Bamboo for housing in Ghana – scientists explore technologies and challenges

A bamboo house

A bamboo house

Ghana’s scientific community is sharing ideas on technologies and challenges involved in the efficient and sustainable use of bamboo for housing in the country.

Bamboo is widely regarded as an excellent substitute for wood in housing. Its use in construction has potential benefits in terms of sustainable use of timber resources, economic savings in construction and high strength to material weight ratios.

However, bamboo housing in Ghana is relatively low, mainly due to lack of innovation and appropriate technology for processing local bamboo species.

The 1st Bamboo Colloquium, sponsored by the Ministry of Environment, Science, Technology and Innovation (MESTI) is on the theme “Bamboo Utilization for a Greener Construction and Future in Ghana”.

The aim is to build capacity for bamboo utilization in Ghana under the second phase of government’s action plan on the utilization of local raw materials in the building and construction industry.

The policy seeks to ensure that by 2015 at least 60 percent of indigenous raw materials are used in the construction of school blocks, market stalls, public toilets and affordable housing units.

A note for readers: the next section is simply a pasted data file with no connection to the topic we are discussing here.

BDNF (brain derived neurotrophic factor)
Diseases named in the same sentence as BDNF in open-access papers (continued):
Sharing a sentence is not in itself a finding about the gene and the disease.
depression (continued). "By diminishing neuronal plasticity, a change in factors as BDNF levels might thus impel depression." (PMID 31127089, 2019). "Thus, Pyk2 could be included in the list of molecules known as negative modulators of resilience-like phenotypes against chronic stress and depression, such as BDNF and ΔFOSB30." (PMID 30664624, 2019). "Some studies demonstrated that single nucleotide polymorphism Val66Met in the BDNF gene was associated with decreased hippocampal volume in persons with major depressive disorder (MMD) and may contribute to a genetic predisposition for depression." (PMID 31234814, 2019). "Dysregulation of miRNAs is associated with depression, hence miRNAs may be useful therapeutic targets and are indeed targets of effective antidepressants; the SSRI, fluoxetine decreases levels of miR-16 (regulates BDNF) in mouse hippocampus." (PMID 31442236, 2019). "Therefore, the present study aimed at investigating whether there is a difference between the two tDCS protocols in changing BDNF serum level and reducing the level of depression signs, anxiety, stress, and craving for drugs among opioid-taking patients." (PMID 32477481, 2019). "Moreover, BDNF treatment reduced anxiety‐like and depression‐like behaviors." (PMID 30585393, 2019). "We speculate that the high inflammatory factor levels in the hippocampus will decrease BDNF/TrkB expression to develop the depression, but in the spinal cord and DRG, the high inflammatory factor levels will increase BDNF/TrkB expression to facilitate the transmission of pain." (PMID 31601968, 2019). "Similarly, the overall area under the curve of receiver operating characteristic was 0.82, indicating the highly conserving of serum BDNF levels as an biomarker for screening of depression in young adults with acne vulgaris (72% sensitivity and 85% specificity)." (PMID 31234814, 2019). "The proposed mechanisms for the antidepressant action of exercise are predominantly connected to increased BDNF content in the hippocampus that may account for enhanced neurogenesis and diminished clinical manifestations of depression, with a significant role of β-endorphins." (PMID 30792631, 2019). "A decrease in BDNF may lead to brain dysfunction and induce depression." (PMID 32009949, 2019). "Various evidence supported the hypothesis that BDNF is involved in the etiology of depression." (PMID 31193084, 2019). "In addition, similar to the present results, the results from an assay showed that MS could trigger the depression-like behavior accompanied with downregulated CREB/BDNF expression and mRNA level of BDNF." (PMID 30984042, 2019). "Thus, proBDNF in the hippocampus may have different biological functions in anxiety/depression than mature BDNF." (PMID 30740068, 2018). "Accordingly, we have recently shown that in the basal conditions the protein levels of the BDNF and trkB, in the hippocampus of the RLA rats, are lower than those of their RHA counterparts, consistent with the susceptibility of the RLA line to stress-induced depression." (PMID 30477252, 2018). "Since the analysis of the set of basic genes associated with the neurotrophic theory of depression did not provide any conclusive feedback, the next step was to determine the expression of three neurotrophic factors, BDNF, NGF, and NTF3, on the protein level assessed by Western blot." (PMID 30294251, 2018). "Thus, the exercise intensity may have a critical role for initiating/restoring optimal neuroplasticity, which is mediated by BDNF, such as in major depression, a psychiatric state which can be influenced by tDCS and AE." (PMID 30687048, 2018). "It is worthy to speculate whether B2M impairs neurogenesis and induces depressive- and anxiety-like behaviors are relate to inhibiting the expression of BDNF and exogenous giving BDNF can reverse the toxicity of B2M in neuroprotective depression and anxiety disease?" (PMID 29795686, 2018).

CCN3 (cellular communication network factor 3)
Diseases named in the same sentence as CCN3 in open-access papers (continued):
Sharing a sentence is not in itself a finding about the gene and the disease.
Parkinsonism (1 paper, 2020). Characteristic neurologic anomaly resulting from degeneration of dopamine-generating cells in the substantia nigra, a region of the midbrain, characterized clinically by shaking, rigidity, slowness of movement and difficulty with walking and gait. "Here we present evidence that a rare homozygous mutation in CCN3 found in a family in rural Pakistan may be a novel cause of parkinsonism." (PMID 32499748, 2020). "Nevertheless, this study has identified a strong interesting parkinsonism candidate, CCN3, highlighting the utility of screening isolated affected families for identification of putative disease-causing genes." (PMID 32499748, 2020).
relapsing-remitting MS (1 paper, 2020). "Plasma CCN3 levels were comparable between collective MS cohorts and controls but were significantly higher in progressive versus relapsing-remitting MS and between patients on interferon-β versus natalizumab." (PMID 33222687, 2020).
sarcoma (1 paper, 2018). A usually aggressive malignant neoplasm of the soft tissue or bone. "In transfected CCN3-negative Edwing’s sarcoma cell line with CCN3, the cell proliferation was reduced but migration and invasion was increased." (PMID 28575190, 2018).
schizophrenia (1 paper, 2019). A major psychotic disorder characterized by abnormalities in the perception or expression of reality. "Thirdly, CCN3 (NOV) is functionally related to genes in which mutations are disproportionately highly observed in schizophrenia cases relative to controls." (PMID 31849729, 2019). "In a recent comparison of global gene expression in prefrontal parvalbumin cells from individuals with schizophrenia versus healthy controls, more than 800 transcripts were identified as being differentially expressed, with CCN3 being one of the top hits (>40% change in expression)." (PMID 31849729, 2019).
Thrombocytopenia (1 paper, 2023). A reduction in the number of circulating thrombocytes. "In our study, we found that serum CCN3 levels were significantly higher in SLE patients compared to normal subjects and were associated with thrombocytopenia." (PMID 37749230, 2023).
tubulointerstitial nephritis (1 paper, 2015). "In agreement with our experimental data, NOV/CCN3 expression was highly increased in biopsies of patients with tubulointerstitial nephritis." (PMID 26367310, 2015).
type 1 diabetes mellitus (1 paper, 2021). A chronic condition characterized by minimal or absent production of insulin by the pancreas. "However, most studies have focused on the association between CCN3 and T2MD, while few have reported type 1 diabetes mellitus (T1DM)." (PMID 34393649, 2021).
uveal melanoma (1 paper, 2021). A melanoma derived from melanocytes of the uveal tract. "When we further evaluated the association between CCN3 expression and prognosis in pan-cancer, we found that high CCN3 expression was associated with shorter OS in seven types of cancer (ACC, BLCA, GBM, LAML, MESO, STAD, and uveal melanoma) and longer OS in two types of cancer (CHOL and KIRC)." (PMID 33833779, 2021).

Bamboo is one of the indigenous raw materials for the housing industry. Others include earth blocks, clay bricks, and pozzolana cement.

Dr. Yahuza Gomda, Director of Science, Technology and Innovation at the Ministry, has noted the increased use of durable local materials will reduce the import bill on building materials, retail capital, create employment for the youth and revitalize the environment.

“Government is really committed to this policy,” he said. “A lot of money has gone into training; a lot of people have been training on how to use the local building materials and a centre was built to train artisans at the Building and Road Research Institute (BRRI)”.

Ghana faces an acute housing deficit of 1.7million units, especially in the urban centers – the cost of housing development is excessively high as most materials used are imported.

To reduce such cost, there is growing concern for the integration of bamboo as a material into building construction in Ghana.

This is spearheaded by the Forestry Research Institute of Ghana of the Council for Scientific and Industrial Research (FORIG-CSIR).

Deputy Director of FORIG, Dr. Stephen Adu-Bredu says bamboo’s fast rate of growth is an advantage, hence the need to explore means to raise seedlings and sustain plantation.

“When you take trees, it takes 10-20 years before you get the product but bamboo 3-5 years you get a lot and the rate of growth is so fast – immediately you cut, it will be coppicing,” he observed.

Story by Kofi Adu Domfeh

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